The first launch of the Challenger Space Shuttle in 1983.
The explosion of the Challenger Space Shuttle on January 28, 1986, shocked an entire nation and set the U.S. space program back for years. The aftermath affected thousands of individuals, companies and governments in ways that were impossible to predict. While most of those stories were filled with difficulty and sadness, by an odd twist of fate, that disaster set in motion a chain of events that would cause us to reinvent our company nearly a decade later.
From the 1950s until the mid-’80s, Digital Check was heavily involved (under various company names) in cameras, projectors, and microfilm – which was falling into quick decline as computers and digital storage became a more practical replacement. Around the same time, modern fax machines were just beginning to emerge, and a company by the name of Federal Express put a big bet down on them in 1984 with a new service called Zapmail.
FedEx’s big idea was that, since it already possessed a very popular overnight document-delivery business, its customers would be excited to be able to have important papers delivered even faster – a matter of hours to anywhere in the world. Fax machines of the time were far too expensive to be practical for individuals and most businesses, but a company like FedEx could put one in each of its offices and offer faxing as a walk-in service. At $3.50 per page, it wasn’t cheap, but over long distances, it could be done much faster than transporting the physical paper around.
Zapmail started out with big plans, but without a satellite relay, was outcompeted by commercial faxes.
But Zapmail ran into trouble quickly: Customers were slow to adopt the service, and the telecommunications networks of the time were often not fast or reliable enough to handle high-speed data transmission. FedEx planned to solve the problem by launching its own satellite to serve as a relay. But when the Challenger incident grounded the Space Shuttle fleet indefinitely, that possibility vanished. Without a satellite relay, and with over-the-counter fax machines quickly becoming more competitive on price, FedEx shut down the Zapmail service later that same year and sold the equipment for parts.
The Zapmailers, as the machines themselves were known, had been custom-built for Federal Express by the Japanese electronics giant NEC – and they were made with components that went beyond top quality. A built-in laser printer, 400 dpi digital scanner, 20 MB hard drive, and an then unheard-of 2 MB of memory made each of these devices a veritable supercomputer for its time. This made the Zapmailers into prime targets for electronics salvagers of all kinds.
First, the laser printers were scavenged and re-used; later, the worldwide semiconductor shortage of 1988 caused the price of DRAM memory to skyrocket, and an enterprising electronics recycler reportedly bought the machines for $1 million and sold the memory for $8 million. The devices were then moved to a Northern California warehouse, where the hard drives and monitors were stripped and resold. That’s where the Zapmailers sat until we were approached in 1993 by a company named VisionShape about the possibility of using their final remnants to make a new line of high-speed document scanners.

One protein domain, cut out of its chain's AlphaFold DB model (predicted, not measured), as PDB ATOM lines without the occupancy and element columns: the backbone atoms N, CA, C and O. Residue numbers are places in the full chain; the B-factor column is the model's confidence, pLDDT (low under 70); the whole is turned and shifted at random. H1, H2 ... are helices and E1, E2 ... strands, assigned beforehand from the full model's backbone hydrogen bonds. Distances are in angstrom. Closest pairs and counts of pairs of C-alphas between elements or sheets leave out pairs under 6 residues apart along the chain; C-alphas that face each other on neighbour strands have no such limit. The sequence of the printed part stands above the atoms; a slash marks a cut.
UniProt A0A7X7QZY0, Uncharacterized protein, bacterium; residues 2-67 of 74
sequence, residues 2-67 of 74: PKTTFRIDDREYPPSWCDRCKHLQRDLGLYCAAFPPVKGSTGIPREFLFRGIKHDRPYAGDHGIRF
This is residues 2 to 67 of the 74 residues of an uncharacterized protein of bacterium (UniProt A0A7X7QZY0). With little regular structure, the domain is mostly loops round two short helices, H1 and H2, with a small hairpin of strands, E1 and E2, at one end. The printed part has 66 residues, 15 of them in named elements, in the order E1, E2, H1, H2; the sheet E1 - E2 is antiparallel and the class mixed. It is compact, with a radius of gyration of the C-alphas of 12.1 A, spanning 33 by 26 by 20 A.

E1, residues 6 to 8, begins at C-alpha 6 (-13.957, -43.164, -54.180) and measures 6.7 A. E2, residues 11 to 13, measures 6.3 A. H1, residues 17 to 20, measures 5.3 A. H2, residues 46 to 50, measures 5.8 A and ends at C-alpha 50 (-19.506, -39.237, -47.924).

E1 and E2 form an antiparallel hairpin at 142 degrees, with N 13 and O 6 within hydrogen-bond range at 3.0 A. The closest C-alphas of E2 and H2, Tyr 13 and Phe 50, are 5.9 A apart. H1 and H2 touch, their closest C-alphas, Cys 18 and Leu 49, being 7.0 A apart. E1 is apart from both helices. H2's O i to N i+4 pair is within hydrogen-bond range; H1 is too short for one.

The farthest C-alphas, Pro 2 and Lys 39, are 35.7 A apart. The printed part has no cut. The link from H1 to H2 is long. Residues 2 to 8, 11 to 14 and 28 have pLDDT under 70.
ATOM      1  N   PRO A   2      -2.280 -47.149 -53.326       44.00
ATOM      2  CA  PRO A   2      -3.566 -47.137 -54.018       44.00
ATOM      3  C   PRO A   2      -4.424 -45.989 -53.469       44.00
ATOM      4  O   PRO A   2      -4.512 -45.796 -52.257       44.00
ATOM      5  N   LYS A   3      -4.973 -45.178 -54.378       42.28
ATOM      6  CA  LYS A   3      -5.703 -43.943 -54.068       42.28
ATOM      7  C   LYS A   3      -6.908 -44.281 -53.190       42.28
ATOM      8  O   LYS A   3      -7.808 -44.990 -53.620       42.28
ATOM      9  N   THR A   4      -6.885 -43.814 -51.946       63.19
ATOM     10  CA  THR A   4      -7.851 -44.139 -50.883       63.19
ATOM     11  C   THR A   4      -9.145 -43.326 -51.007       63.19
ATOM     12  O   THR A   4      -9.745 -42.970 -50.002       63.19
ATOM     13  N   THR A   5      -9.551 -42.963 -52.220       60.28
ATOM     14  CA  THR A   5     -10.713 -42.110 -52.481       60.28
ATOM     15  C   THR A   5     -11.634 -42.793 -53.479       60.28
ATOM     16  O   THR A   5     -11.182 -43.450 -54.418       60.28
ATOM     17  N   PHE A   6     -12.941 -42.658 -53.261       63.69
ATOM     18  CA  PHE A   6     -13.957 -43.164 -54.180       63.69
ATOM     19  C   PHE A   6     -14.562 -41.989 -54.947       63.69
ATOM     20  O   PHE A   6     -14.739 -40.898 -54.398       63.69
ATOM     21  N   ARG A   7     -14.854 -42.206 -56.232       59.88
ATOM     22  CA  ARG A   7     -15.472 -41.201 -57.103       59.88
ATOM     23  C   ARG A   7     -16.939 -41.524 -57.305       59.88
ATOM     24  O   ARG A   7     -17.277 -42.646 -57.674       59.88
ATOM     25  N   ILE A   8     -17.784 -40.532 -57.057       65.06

The scanning mechanism was one of the few parts of the old machines that hadn’t been picked over, and they were still top-of-the-line nearly a decade later. We started with an initial batch of 500 Zapmailers and got a bit of a surprise: Since we were taking the last components of any value, we had to take the entire machines – frame, case, and all. Since each device was roughly the size of a large office copier, the first shipment alone took several 18-wheeler trucks to transport. As truck after truck rolled up to the Digital Check assembly facility – which clearly was not prepared for such a prolific outpouring of machinery – the staff scrambled to make enough room to fit them all inside the building.
Finally, we were able to get to work disassembling the Zapmailers, stripping the scanning mechanisms out of the old frames, which were broken down and sold for scrap. We repurposed the components into prototypes of a new scanner model, the VisionShape VS1000 – which could scan 30 pages per minute from a multi-feed hopper, and output them as high-resolution TIFF files. We continued to manufacture VisionShape scanners from the old NEC devices until 1998, when off-the-shelf commercial scanners had become small and inexpensive enough that the market for machines the size of the VS1000 dried up.
Still, the VisionShape scanners were nothing if not reliable. We found examples of VS1000 machines that were in everyday use until 2010 – 26 years after the Zapmail service was first introduced.
In a twist of irony, the first paying customer for the VS1000 was the Cerritos, CA, office of Federal Express.